Besides, ever since fourth year, he had been having doubts about his sexuality. Unlike many of the boys who chatted up such things in the showers -- or even at night in the dorm, when Harry was trying to get in a good wank before getting a not-quite-good-enough night's sleep, thankyouverymuch -- he hadn't done any experimenting. But when he caught himself checking out Cedric's muscled torso after he'd gone up against the dragon, when Madam Pomfrey had been spreading burn salve on his arm . . . and then, when he started noticing things like Gred and Forge's lithe, athletic builds after their one and only Quidditch match fifth year, or the light dusting of dark hair on Seamus' chest that trailed down, down . . . and even when he'd started fantasizing about his once-beloved Half-Blood Prince, or noticing Snape's long fingered hands when he was stirring a potion . . . before he knew for certain that the man was a murdering bastard . . . . Well, he could hardly continue to deny he was attracted to men.

Not that it mattered anymore. He wasn't allowed to have a life like that. He had a duty to fulfill, horcruxes to find, a Dark Lord and at least one very special despicable minion to destroy. If he lived through that -- which he very much doubted, since he was fairly sure he was one of the horcruxes in question -- then maybe he could have a life of his own.

All right, he chastised himself, enough already. No more whinging. He had work to do. He had spent the last month searching this house for anything -- especially dark magic artifacts and books -- that might help him, researching, reading and practicing spells . . . but it wasn't enough. Not by a long shot.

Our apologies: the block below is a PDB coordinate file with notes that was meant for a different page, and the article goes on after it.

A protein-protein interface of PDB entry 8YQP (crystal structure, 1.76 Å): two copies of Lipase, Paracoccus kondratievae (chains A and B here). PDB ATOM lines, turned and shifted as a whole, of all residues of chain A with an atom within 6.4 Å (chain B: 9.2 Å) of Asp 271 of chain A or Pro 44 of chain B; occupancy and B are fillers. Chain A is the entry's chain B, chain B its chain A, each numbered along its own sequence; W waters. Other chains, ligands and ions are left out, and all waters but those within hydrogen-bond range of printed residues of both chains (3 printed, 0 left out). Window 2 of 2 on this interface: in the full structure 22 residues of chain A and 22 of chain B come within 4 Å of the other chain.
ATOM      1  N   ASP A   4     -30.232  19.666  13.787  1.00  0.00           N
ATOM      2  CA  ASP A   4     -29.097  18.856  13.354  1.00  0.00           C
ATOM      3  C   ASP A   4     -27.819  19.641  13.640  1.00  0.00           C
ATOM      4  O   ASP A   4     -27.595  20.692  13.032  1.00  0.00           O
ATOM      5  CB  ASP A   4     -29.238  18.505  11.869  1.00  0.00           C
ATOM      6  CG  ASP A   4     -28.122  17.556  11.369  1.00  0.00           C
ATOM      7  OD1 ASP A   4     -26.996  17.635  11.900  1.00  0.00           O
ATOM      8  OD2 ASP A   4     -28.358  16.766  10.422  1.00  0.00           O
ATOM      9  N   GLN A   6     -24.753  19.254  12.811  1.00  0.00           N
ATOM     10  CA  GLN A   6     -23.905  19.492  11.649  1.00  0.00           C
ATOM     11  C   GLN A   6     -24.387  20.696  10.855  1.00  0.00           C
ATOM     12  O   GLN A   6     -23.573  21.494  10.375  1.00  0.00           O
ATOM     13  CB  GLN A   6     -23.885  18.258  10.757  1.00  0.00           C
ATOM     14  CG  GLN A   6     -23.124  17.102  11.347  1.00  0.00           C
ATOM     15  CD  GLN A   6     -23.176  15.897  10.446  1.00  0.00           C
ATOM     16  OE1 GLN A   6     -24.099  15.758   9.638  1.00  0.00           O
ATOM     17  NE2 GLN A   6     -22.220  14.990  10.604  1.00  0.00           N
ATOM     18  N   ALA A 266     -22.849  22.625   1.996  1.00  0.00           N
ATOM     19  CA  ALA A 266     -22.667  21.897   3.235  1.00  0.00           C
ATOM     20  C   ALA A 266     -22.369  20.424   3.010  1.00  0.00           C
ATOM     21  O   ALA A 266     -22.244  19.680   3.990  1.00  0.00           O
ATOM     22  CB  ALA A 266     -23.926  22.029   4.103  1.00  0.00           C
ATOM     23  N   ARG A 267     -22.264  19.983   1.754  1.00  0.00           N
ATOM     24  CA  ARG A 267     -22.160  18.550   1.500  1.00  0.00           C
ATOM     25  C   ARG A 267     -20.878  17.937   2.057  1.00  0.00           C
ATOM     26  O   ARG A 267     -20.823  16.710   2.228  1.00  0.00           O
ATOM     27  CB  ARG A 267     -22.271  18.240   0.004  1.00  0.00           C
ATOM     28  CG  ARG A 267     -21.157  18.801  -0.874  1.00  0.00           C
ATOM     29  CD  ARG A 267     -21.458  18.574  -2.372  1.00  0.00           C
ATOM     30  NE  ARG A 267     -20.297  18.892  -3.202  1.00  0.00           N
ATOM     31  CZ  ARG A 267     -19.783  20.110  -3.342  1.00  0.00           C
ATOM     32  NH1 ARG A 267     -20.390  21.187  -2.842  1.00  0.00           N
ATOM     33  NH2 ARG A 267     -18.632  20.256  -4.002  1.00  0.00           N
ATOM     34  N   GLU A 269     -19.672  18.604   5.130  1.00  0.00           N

Shoving himself out of the chair, Harry held in the next sigh that wanted to escape. No more whinging, he promised himself. Selflessness, courage and perseverance. That was all he had now. All he needed.

Taking several books with him, he made his way upstairs and collapsed on the bed in Regulus Black's old room. He had decided very soon after moving in that he did not want to sleep in Sirius' room, with all its Gryffindor brightness and cheeriness, and all those memories of Sirius himself. No. Regulus' room, done in green and silver and with a large image of the Black family crest above the head of his bed, was a more solemn reminder of his duty. And the bed was more comfortable, too. He managed to get through most of one of the books before succumbing to sleep.

The next morning, Harry was up early to start his routine. He showered in almost scalding water, then dressed in some of Regulus' old clothes. They were the closest to his size in the entire house, and he'd decided to use them, since they were legally his, now that Sirius had left him the house and all its contents in his will. Besides, he couldn't go shopping with Death Eaters out for his blood, and he refused to wear Dudley's mammoth castoffs anymore.